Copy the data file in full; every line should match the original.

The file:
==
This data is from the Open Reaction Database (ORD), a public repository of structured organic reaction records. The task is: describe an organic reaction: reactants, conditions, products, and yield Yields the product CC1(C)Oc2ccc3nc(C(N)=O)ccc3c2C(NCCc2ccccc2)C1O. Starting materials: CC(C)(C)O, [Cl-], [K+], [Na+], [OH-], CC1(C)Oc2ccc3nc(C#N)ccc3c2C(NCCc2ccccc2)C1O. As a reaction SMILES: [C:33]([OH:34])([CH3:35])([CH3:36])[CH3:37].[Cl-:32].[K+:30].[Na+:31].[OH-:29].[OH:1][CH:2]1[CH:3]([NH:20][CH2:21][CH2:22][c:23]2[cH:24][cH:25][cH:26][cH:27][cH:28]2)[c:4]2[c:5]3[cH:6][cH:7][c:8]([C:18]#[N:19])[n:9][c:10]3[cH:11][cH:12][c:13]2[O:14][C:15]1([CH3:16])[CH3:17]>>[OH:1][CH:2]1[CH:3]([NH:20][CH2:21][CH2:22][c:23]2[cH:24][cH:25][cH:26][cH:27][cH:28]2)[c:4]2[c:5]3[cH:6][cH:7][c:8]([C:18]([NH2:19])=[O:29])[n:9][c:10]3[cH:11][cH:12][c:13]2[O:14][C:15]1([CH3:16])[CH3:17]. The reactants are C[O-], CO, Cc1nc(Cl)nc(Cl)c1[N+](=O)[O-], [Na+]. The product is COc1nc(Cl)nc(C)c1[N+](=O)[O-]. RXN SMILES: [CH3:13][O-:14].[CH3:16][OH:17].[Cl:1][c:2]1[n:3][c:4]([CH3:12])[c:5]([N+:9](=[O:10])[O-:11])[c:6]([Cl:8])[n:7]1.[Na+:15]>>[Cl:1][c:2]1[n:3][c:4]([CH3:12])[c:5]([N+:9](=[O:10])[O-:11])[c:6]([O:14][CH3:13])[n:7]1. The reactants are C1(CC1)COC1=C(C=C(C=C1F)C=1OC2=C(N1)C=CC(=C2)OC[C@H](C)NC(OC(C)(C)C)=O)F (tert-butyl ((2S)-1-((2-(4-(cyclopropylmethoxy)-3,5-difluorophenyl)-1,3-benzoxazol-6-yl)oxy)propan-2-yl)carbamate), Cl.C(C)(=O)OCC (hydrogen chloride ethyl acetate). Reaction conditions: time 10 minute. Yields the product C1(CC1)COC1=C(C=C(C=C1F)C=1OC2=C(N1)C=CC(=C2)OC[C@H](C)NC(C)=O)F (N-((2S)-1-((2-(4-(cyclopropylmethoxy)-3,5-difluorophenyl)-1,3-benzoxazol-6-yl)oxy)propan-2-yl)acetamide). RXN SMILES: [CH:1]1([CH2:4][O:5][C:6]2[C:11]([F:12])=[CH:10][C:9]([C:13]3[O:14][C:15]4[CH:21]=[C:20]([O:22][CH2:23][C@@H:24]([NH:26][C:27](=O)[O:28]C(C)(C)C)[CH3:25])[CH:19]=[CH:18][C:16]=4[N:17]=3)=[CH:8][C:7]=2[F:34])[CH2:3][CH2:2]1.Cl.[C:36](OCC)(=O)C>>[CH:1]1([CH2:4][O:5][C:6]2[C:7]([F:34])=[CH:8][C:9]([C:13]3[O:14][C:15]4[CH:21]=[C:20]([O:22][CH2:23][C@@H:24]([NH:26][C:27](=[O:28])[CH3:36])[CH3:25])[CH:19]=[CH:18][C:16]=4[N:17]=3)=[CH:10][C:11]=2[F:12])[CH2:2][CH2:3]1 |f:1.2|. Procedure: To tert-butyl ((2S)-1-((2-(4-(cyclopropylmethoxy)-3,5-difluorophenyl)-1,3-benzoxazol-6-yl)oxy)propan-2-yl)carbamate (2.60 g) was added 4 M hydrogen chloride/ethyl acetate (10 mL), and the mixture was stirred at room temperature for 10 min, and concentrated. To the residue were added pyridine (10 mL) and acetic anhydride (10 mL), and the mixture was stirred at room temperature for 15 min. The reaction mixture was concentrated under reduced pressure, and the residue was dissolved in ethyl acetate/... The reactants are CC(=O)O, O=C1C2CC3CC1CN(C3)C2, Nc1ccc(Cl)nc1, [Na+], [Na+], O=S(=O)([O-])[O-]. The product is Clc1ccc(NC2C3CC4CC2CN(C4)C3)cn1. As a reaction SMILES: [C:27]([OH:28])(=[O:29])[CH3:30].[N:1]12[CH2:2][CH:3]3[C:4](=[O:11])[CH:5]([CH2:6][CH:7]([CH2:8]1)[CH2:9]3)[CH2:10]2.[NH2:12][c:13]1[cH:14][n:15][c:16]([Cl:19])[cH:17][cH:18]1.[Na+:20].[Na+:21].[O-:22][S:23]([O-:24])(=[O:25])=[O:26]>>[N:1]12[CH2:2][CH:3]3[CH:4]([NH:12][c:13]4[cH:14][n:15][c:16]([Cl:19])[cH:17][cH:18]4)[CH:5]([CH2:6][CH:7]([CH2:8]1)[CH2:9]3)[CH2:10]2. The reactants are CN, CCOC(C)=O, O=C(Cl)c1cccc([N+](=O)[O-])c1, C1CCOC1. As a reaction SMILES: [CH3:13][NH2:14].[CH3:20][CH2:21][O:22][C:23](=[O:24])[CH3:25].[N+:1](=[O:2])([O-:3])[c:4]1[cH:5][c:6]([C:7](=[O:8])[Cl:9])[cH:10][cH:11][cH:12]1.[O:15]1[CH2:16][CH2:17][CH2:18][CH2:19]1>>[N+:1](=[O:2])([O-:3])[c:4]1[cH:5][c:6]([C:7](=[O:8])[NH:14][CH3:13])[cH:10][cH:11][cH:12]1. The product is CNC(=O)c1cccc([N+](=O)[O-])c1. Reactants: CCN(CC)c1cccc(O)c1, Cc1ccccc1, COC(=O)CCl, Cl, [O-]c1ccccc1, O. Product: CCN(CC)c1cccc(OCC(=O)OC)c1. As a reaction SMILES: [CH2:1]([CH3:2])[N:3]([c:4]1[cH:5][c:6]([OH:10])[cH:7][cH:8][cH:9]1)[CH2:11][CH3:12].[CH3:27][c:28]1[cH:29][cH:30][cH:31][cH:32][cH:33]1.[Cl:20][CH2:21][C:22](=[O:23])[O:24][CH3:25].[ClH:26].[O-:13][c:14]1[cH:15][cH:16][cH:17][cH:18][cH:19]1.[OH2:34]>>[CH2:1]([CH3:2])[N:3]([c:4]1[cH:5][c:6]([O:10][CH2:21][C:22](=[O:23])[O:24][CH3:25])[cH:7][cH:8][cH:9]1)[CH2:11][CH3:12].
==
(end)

This data is from the Open Reaction Database (ORD), a public repository of structured organic reaction records. The task is: describe an organic reaction: reactants, conditions, products, and yield Yields the product CC1(C)Oc2ccc3nc(C(N)=O)ccc3c2C(NCCc2ccccc2)C1O. Starting materials: CC(C)(C)O, [Cl-], [K+], [Na+], [OH-], CC1(C)Oc2ccc3nc(C#N)ccc3c2C(NCCc2ccccc2)C1O. As a reaction SMILES: [C:33]([OH:34])([CH3:35])([CH3:36])[CH3:37].[Cl-:32].[K+:30].[Na+:31].[OH-:29].[OH:1][CH:2]1[CH:3]([NH:20][CH2:21][CH2:22][c:23]2[cH:24][cH:25][cH:26][cH:27][cH:28]2)[c:4]2[c:5]3[cH:6][cH:7][c:8]([C:18]#[N:19])[n:9][c:10]3[cH:11][cH:12][c:13]2[O:14][C:15]1([CH3:16])[CH3:17]>>[OH:1][CH:2]1[CH:3]([NH:20][CH2:21][CH2:22][c:23]2[cH:24][cH:25][cH:26][cH:27][cH:28]2)[c:4]2[c:5]3[cH:6][cH:7][c:8]([C:18]([NH2:19])=[O:29])[n:9][c:10]3[cH:11][cH:12][c:13]2[O:14][C:15]1([CH3:16])[CH3:17]. The reactants are C[O-], CO, Cc1nc(Cl)nc(Cl)c1[N+](=O)[O-], [Na+]. The product is COc1nc(Cl)nc(C)c1[N+](=O)[O-]. RXN SMILES: [CH3:13][O-:14].[CH3:16][OH:17].[Cl:1][c:2]1[n:3][c:4]([CH3:12])[c:5]([N+:9](=[O:10])[O-:11])[c:6]([Cl:8])[n:7]1.[Na+:15]>>[Cl:1][c:2]1[n:3][c:4]([CH3:12])[c:5]([N+:9](=[O:10])[O-:11])[c:6]([O:14][CH3:13])[n:7]1. The reactants are C1(CC1)COC1=C(C=C(C=C1F)C=1OC2=C(N1)C=CC(=C2)OC[C@H](C)NC(OC(C)(C)C)=O)F (tert-butyl ((2S)-1-((2-(4-(cyclopropylmethoxy)-3,5-difluorophenyl)-1,3-benzoxazol-6-yl)oxy)propan-2-yl)carbamate), Cl.C(C)(=O)OCC (hydrogen chloride ethyl acetate). Reaction conditions: time 10 minute. Yields the product C1(CC1)COC1=C(C=C(C=C1F)C=1OC2=C(N1)C=CC(=C2)OC[C@H](C)NC(C)=O)F (N-((2S)-1-((2-(4-(cyclopropylmethoxy)-3,5-difluorophenyl)-1,3-benzoxazol-6-yl)oxy)propan-2-yl)acetamide). RXN SMILES: [CH:1]1([CH2:4][O:5][C:6]2[C:11]([F:12])=[CH:10][C:9]([C:13]3[O:14][C:15]4[CH:21]=[C:20]([O:22][CH2:23][C@@H:24]([NH:26][C:27](=O)[O:28]C(C)(C)C)[CH3:25])[CH:19]=[CH:18][C:16]=4[N:17]=3)=[CH:8][C:7]=2[F:34])[CH2:3][CH2:2]1.Cl.[C:36](OCC)(=O)C>>[CH:1]1([CH2:4][O:5][C:6]2[C:7]([F:34])=[CH:8][C:9]([C:13]3[O:14][C:15]4[CH:21]=[C:20]([O:22][CH2:23][C@@H:24]([NH:26][C:27](=[O:28])[CH3:36])[CH3:25])[CH:19]=[CH:18][C:16]=4[N:17]=3)=[CH:10][C:11]=2[F:12])[CH2:2][CH2:3]1 |f:1.2|. Procedure: To tert-butyl ((2S)-1-((2-(4-(cyclopropylmethoxy)-3,5-difluorophenyl)-1,3-benzoxazol-6-yl)oxy)propan-2-yl)carbamate (2.60 g) was added 4 M hydrogen chloride/ethyl acetate (10 mL), and the mixture was stirred at room temperature for 10 min, and concentrated. To the residue were added pyridine (10 mL) and acetic anhydride (10 mL), and the mixture was stirred at room temperature for 15 min. The reaction mixture was concentrated under reduced pressure, and the residue was dissolved in ethyl acetate/... The reactants are CC(=O)O, O=C1C2CC3CC1CN(C3)C2, Nc1ccc(Cl)nc1, [Na+], [Na+], O=S(=O)([O-])[O-]. The product is Clc1ccc(NC2C3CC4CC2CN(C4)C3)cn1. As a reaction SMILES: [C:27]([OH:28])(=[O:29])[CH3:30].[N:1]12[CH2:2][CH:3]3[C:4](=[O:11])[CH:5]([CH2:6][CH:7]([CH2:8]1)[CH2:9]3)[CH2:10]2.[NH2:12][c:13]1[cH:14][n:15][c:16]([Cl:19])[cH:17][cH:18]1.[Na+:20].[Na+:21].[O-:22][S:23]([O-:24])(=[O:25])=[O:26]>>[N:1]12[CH2:2][CH:3]3[CH:4]([NH:12][c:13]4[cH:14][n:15][c:16]([Cl:19])[cH:17][cH:18]4)[CH:5]([CH2:6][CH:7]([CH2:8]1)[CH2:9]3)[CH2:10]2. The reactants are CN, CCOC(C)=O, O=C(Cl)c1cccc([N+](=O)[O-])c1, C1CCOC1. As a reaction SMILES: [CH3:13][NH2:14].[CH3:20][CH2:21][O:22][C:23](=[O:24])[CH3:25].[N+:1](=[O:2])([O-:3])[c:4]1[cH:5][c:6]([C:7](=[O:8])[Cl:9])[cH:10][cH:11][cH:12]1.[O:15]1[CH2:16][CH2:17][CH2:18][CH2:19]1>>[N+:1](=[O:2])([O-:3])[c:4]1[cH:5][c:6]([C:7](=[O:8])[NH:14][CH3:13])[cH:10][cH:11][cH:12]1. The product is CNC(=O)c1cccc([N+](=O)[O-])c1. Reactants: CCN(CC)c1cccc(O)c1, Cc1ccccc1, COC(=O)CCl, Cl, [O-]c1ccccc1, O. Product: CCN(CC)c1cccc(OCC(=O)OC)c1. As a reaction SMILES: [CH2:1]([CH3:2])[N:3]([c:4]1[cH:5][c:6]([OH:10])[cH:7][cH:8][cH:9]1)[CH2:11][CH3:12].[CH3:27][c:28]1[cH:29][cH:30][cH:31][cH:32][cH:33]1.[Cl:20][CH2:21][C:22](=[O:23])[O:24][CH3:25].[ClH:26].[O-:13][c:14]1[cH:15][cH:16][cH:17][cH:18][cH:19]1.[OH2:34]>>[CH2:1]([CH3:2])[N:3]([c:4]1[cH:5][c:6]([O:10][CH2:21][C:22](=[O:23])[O:24][CH3:25])[cH:7][cH:8][cH:9]1)[CH2:11][CH3:12].